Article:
I vaguely remember reading something like this on Jezebel, but when I search, I can't find it. I really want to give the creator credit, because it's brilliant, and true, and I've been thinking about these things a lot lately. I most recently read it as a photo clip of a facebook status of "someone" called Inner Subversion, and reposted by Photos of a Rabid Feminist. So, thanks, ladies. You've found a way to make me a million dollars.

It's MY bikini body plan. This million dollar value I will foolishly share with you for free. It's mostly a list of things you should NOT do, based on my own personal experience. And boy, do I have experience! As an (1) American (2) female (3) living in the Midwest who has read (4) 30 years of women's magazines containing (5) psuedo-scientific nutrition articles, I am unsingularly qualified to lead you on the path to the beach. So, before we chicken out and put our t-shirts back on, let's get started!

1. Do not join the workplace weight loss challenge. Your coworkers will lose weight differently than you, and you should not try to compete with them, even if there's a lot of money involved and you think you can win. (This was not my experience, actually. I did join, but I kind of secretly already knew that I am the slowest loser in the world and this was not my race to "win".)

But otherwise, kind of an awful experience. I've never been one to worship / fear the scale. It's a measurement, but only one and one of many, plus an invisible one to boot. Although the challenge was being run by the hospital, there was a great variety in the ability of the staff performing the weigh in to project shame. Who needs more shame in their life?

It seemed fun at first to be surrounded by "supportive" co-workers. But as those who lost a lot became the "experts", those who weren't doing as well (that would be me) lost the "support". Support came to mean peer pressure. In the end, I can't control the scale. The low-hanging fruit has already been sliced and mixed into my oatmeal. I quit drinking soda pop, diet and regular, at least 4 years ago. I might have lost the same pound 5 times during the last 8 weeks, which at least counted for my team because the point system didn't punish for gains, just rewarded for losses. So, the same on the scale, battered and bruised and smarter otherwise. Never again.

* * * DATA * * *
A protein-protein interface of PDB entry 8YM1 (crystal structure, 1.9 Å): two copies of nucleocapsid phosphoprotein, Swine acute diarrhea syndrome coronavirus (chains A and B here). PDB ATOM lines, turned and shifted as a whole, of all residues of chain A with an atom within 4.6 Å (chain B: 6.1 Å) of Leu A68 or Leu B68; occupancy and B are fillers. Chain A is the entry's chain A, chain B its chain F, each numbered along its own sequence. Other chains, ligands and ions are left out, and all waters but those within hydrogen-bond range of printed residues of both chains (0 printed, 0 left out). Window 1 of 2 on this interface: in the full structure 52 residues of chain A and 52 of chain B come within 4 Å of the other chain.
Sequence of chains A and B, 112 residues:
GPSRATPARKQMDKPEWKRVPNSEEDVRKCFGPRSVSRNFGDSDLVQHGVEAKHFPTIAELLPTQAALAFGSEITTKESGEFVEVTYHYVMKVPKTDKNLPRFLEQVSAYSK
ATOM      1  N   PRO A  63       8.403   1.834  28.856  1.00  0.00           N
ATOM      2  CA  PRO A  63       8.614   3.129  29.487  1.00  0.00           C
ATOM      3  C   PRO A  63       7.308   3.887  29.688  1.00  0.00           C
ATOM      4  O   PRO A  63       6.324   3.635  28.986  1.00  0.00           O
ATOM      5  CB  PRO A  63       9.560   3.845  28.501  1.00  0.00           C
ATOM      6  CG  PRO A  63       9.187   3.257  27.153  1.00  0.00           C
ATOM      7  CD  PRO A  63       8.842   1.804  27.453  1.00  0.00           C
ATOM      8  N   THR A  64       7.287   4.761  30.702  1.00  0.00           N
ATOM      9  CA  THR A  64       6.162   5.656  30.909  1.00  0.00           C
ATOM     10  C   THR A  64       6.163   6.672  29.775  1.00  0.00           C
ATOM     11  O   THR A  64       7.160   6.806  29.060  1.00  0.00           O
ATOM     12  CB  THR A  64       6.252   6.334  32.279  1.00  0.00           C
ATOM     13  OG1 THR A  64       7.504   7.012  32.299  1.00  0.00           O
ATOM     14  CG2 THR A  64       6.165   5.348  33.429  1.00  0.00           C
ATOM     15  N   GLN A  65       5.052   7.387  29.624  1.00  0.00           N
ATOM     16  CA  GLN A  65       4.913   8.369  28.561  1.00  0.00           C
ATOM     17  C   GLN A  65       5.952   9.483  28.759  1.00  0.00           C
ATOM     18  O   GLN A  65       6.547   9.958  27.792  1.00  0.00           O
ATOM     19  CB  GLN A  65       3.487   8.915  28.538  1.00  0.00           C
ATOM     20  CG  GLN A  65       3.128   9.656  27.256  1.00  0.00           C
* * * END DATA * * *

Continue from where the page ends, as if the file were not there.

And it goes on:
2. Do not follow someone else's plan. Counter-intuitive! And that means you can ignore this advice, if it doesn't work for you. But I am a rebel, and I'll never ever be understood. Or something like that.

Or maybe I'm more of a mash-up artist. I like to use the Nerd Fitness approach, with some Martha Beck Four Day Win, while pretending I'm as cute as Sarah Jenks. But here is the key - the only plan I paid money to use is the Martha Beck book, which I just happened to find at Goodwill. (Try the library! Rebellion is free!)

I really think I am the expert on how my own body works. But I'm not a doctor, or a psychic, or a behavioral psychologist, or even a new-age health guru. And being an expert in my own body took time (aging, whatever) and experimentation. It did not take cold hard cash, soft furry bills, or invisible credit card charges.

3. Do not look at pictures for inspiration. Or at least not THOSE pictures.

Now, this could take some cash, but you should go to a belly dance show instead. Because I am going to guess that what freaks you out about the bikini is your belly. I don't personally know any humans who   will confess to loving their belly. But all bellies (just like all babies!) are lovable.

If you go to the belly dance show, you may see that flat bellies are boring. Ribs are depressing. Even women who spend all of their time focusing on their "abs" do not have "abs" like that. And when you do achieve the belly that will get you on the cover of Sports Illustrated, you may only have that belly for a day or a year. Bellies change. Which is amazing!

My favorite, Mardi Love:

4. Don't worry about bikinis and the beach. There's a million kind of swimsuits.

Seriously, if it got me in Lake Michigan on a beautiful summer afternoon, I would wear a 1920 bathing costume. I find that once I get to the beach, I have forgotten about what I look like. Sand, sun, waves is what it's all about. Maybe some cherries in the cooler, La Croix sparkling water (I think lime would be good with the cherries!), People magazine or a good paperback. Don't let the umbrella blow away. I'm there already.

Am I going to wear a bikini on the beach? Not this year. I have scars I'm trying to protect from sunlight. Doctor's orders!

I am signed up to wear the equivalent of a bikini top in public while dancing at the Greek Festival this year, so you can't say that I'm truly chickening out.

So really, it boils down to this: To get a bikini body, put a bikini on your body. Can it get any simpler?